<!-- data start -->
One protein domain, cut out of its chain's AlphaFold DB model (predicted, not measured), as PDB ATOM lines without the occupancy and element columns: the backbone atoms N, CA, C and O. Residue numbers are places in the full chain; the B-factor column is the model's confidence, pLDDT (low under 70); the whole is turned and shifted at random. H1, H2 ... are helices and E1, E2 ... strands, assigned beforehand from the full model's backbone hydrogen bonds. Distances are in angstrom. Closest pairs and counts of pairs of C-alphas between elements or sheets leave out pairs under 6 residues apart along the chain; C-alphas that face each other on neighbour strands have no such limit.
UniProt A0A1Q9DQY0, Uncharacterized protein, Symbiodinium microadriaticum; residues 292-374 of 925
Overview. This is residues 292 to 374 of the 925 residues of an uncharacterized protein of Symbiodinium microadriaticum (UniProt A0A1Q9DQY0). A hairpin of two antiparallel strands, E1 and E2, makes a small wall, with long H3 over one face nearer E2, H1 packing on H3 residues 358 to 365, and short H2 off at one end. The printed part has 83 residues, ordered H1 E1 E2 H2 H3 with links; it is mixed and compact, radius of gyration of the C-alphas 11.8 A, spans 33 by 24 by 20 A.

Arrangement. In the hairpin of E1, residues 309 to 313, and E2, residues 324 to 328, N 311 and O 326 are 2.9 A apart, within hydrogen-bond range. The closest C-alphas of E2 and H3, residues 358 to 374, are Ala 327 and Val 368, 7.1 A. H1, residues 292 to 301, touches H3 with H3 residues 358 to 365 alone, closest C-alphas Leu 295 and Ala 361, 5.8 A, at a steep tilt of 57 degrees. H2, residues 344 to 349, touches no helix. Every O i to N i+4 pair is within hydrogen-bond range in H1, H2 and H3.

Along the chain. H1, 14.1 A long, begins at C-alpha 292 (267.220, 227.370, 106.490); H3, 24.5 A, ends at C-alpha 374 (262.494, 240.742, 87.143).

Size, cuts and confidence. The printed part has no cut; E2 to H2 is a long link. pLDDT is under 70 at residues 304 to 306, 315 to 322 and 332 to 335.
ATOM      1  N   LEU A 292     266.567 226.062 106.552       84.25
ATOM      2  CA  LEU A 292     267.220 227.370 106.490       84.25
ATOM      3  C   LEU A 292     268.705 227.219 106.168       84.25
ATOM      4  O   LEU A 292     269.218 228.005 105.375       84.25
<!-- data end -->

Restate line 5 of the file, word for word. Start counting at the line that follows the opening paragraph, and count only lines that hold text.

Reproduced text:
Size, cuts and confidence. The printed part has no cut; E2 to H2 is a long link. pLDDT is under 70 at residues 304 to 306, 315 to 322 and 332 to 335.